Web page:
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Poems for Healing


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You’ll never think of a vulture in the same way after reading this poem.

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Vulture

I had walked since dawn and lay down to rest on a bare hillside
Above the ocean. I saw through half-shut eyelids a vulture wheeling
high up in heaven,
And presently it passed again, but lower and nearer, its orbit
narrowing,
I understood then
That I was under inspection. I lay death-still and heard the flight-
feathers
Whistle above me and make their circle and come nearer.
I could see the naked red head between the great wings
Bear downward staring. I said, ‘My dear bird, we are wasting time
here.
These old bones will still work; they are not for you.’ But how
beautiful
he looked, gliding down
On those great sails; how beautiful he looked, veering away in the
sea-light
over the precipice. I tell you solemnly
That I was sorry to have disappointed him. To be eaten by that beak
and
become part of him, to share those wings and those eyes–
What a sublime end of one’s body, what an enskyment; what a life
after death.
Robinson Jeffers

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If I read this poem every day, my book would be finished in no time……

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What to Remember When Waking
–by David Whyte (Dec 30, 2013)

In that first hardly noticed moment in which you wake,
coming back to this life from the other
more secret, moveable and frighteningly honest world
where everything began,
there is a small opening into the new day
which closes the moment you begin your plans.

What you can plan is too small for you to live.
What you can live wholeheartedly will make plans enough
for the vitality hidden in your sleep.

To be human is to become visible
while carrying what is hidden as a gift to others.
To remember the other world in this world
is to live in your true inheritance.

You are not a troubled guest on this earth,
you are not an accident amidst other accidents
you were invited from another and greater night
than the one from which you have just emerged.

Now, looking through the slanting light of the morning window
toward the mountain presence of everything that can be
what urgency calls you to your one love?
What shape waits in the seed of you
to grow and spread its branches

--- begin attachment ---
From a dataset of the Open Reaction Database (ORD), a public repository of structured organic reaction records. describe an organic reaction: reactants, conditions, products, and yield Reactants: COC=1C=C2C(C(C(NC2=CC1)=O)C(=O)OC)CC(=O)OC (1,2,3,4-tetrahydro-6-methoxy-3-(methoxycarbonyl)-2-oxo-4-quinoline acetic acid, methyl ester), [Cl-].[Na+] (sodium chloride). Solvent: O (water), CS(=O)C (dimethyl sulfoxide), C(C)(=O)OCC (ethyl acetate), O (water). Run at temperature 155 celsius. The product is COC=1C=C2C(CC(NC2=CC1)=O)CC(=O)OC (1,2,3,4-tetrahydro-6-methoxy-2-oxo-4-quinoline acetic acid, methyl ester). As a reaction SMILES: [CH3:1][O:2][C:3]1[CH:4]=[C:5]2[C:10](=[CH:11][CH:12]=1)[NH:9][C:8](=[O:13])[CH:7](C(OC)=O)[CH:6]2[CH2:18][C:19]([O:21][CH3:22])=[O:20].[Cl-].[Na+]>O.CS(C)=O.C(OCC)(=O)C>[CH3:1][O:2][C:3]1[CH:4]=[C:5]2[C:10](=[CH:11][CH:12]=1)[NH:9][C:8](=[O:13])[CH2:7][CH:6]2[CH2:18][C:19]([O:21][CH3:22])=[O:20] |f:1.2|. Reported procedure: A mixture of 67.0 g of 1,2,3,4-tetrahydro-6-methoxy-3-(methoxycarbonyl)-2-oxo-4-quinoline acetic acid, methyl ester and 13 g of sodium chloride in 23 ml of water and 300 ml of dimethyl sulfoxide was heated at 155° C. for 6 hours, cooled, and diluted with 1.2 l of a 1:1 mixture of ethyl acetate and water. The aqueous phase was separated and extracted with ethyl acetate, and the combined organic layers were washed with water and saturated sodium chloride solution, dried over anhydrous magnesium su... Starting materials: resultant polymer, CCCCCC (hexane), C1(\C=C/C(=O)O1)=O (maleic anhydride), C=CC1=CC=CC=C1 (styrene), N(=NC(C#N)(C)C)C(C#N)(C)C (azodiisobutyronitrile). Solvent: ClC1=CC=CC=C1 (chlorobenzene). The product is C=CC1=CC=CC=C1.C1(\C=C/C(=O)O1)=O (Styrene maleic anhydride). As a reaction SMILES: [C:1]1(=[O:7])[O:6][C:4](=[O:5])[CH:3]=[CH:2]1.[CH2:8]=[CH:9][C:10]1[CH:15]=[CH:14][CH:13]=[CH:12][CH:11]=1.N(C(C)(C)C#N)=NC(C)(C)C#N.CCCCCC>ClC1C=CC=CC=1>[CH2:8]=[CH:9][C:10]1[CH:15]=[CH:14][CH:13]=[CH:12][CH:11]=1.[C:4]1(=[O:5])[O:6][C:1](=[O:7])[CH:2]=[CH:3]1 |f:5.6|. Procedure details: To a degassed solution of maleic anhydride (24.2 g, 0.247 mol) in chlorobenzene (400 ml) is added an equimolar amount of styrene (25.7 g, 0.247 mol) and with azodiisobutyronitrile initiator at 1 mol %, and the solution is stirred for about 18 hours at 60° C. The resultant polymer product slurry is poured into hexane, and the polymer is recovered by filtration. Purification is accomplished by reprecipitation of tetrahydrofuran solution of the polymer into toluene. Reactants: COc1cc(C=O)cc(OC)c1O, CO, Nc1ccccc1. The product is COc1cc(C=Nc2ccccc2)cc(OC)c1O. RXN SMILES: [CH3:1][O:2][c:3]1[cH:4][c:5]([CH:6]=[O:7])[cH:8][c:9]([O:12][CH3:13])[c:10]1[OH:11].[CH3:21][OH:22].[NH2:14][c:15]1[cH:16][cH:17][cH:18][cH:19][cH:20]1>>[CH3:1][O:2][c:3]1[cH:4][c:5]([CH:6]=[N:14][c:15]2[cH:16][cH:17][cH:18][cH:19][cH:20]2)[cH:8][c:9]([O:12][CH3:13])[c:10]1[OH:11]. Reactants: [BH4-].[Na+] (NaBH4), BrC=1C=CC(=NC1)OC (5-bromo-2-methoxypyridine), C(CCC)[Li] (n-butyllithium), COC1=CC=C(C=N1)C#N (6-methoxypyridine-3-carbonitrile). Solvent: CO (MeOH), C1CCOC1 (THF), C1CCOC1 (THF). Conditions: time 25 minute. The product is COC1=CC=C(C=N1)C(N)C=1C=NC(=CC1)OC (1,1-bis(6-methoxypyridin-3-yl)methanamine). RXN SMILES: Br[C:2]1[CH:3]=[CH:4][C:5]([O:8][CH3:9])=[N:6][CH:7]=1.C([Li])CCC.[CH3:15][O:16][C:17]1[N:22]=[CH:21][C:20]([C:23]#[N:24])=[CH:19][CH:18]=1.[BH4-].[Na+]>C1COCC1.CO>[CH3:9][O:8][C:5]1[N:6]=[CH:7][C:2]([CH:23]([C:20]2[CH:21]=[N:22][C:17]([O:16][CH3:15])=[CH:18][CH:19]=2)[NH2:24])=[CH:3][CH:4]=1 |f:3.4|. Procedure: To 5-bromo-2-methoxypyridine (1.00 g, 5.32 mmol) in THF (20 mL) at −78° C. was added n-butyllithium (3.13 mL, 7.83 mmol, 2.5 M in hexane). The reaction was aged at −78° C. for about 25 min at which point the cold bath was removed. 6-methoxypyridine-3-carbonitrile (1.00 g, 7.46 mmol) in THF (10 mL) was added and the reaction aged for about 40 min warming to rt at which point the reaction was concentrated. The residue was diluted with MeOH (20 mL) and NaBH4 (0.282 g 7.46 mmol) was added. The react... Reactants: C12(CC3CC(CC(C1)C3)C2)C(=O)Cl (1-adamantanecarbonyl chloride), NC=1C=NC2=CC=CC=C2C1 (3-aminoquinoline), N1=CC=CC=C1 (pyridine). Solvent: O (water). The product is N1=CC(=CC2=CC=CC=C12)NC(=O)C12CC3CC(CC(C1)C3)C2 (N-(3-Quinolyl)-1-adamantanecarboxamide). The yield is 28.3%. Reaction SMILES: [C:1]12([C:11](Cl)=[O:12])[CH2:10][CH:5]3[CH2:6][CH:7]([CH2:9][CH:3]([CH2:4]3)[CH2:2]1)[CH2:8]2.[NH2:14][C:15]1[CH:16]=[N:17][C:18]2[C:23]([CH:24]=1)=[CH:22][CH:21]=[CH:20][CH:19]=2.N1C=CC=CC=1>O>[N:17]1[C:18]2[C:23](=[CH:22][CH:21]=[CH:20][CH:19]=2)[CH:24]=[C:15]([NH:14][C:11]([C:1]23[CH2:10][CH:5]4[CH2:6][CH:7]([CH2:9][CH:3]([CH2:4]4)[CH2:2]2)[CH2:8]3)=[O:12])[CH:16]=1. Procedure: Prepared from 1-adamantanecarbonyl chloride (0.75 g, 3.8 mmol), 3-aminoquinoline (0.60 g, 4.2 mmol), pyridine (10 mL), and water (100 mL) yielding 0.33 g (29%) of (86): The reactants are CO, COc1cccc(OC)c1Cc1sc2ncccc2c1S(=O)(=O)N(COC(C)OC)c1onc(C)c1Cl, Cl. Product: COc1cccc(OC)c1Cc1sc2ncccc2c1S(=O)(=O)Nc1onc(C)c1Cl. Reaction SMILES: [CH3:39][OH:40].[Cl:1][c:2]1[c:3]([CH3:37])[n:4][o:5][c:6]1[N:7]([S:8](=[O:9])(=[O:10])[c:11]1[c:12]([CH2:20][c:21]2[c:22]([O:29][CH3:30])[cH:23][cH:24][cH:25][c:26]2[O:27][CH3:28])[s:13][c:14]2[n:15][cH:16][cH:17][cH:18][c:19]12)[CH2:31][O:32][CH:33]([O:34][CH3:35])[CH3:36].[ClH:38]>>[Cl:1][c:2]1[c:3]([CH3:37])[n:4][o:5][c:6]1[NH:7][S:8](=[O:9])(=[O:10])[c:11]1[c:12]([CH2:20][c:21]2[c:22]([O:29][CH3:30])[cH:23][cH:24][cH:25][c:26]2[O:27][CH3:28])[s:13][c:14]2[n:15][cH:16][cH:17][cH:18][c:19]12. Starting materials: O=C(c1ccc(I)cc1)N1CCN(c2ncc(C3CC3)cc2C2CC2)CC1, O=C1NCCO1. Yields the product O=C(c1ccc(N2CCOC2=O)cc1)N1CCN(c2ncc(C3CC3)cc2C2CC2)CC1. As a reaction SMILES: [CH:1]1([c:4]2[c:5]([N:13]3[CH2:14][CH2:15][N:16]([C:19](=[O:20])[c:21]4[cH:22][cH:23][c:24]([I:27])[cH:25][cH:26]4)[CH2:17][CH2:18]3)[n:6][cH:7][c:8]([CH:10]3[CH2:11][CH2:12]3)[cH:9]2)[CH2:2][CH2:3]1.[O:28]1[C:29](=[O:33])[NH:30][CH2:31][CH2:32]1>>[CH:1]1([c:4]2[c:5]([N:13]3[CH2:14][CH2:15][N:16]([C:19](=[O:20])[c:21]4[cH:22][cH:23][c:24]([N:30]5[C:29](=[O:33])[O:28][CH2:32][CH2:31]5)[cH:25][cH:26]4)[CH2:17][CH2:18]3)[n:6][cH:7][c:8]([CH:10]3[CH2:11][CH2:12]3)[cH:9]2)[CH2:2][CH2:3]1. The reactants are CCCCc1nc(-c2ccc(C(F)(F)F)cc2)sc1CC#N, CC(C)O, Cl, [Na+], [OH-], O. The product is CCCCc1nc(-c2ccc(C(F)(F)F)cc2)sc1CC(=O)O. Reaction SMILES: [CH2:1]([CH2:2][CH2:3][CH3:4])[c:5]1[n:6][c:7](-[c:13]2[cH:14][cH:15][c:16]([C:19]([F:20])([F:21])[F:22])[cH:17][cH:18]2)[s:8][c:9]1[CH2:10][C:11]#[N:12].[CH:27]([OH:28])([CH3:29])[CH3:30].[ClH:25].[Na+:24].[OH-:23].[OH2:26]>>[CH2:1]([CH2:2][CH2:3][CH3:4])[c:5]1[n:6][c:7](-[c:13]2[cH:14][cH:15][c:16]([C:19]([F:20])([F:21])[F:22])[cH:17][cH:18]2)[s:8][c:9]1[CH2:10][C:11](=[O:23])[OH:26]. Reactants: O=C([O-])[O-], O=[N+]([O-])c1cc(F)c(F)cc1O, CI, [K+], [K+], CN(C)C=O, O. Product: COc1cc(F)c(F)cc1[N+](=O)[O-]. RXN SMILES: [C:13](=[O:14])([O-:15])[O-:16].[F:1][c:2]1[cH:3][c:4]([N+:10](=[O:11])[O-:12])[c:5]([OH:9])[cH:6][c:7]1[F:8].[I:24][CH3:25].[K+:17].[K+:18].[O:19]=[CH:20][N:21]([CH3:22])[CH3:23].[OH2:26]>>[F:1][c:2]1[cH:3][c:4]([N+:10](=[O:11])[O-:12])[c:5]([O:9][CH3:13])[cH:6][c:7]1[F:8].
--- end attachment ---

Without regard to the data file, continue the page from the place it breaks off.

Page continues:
against a future sky?

Is it waiting in the fertile sea?
In the trees beyond the house?
In the life you can imagine for yourself?
In the open and lovely white page on the writing desk?

— David Whyte

 

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Wendell Barry’s words leave me speechless and grateful for the reminder of aliveness in this “the only moment” of our lives.

Warbler

Sabbaths VI

(for Jonathan Williams)

The yellow-throated, the highest remotest voice

of this place, sings in the tops of the tallest sycamores,

but one day he came twice to the railing of my porch

where I sat at work above the river. He was too close

to see with binoculars. Only the naked eye could take him in,

a bird more beautiful than every picture of himself,

more beautiful than himself killed and preserved

by the most skilled taxidermist, more beautiful

than any human mind, so small and inexact

could hope to remember. My mind became

beautiful by the sight of him. He had the beauty only

of himself alive in the only moment of his life.

He had upon him like a light the whole

beauty of the living world that never dies.

– Wendell Berry

Thank you for this today, Larry Robinson!

 

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I pray to the birds…..

“I pray to the birds. I pray to the birds because I believe they will carry the messages of my heart upward. I pray to them because I believe in their existence, the way their songs begin and end each day—the invocations and benedictions of Earth. I pray to the birds because they remind me of what I love rather than what I fear. And at the end of my prayers, they teach me how to listen.”
— Terry Tempest Williams, Refuge: An Unnatural History of Family and Place

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I never knew Jack London wrote poetry!

I would rather be ashes than dust!
I would rather that my spark should burn out in a brilliant blaze than it should be stifled by dry-rot.
I would rather be a superb meteor, every atom of me in magnificent glow, than a sleepy and permanent planet.
The function of man is to live, not to exist.
I shall not waste my days trying to prolong them.
I shall use my time.

Jack London

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Something in this poem stirs a sense of wildness that I love!

Hawks
 
Surely, you too have longed for this —
to pour yourself out
on the rising circles of the air
to ride, unthinking,
on the flesh of emptiness.

 

 
Can you claim, in your civilized life,
that you have never leaned toward
the headlong dive, the snap of bones,
the chance to be so terrible,
so free from evil, beyond choice?

 

 
The air that they are riding
is the same breath as your own.
How could you not remember?
That same swift stillness binds
your cells in balance, rushes
through the pulsing circles of your blood.

 

 
Each breath proclaims it —
the flash of feathers, the chance to rest
on such a muscled quietness,
to be in that fierce presence,
wholly wind, wholly wild.

 

 
 – Lynn Ungar aad1f87da3b7c42261ffbd17c7136b29
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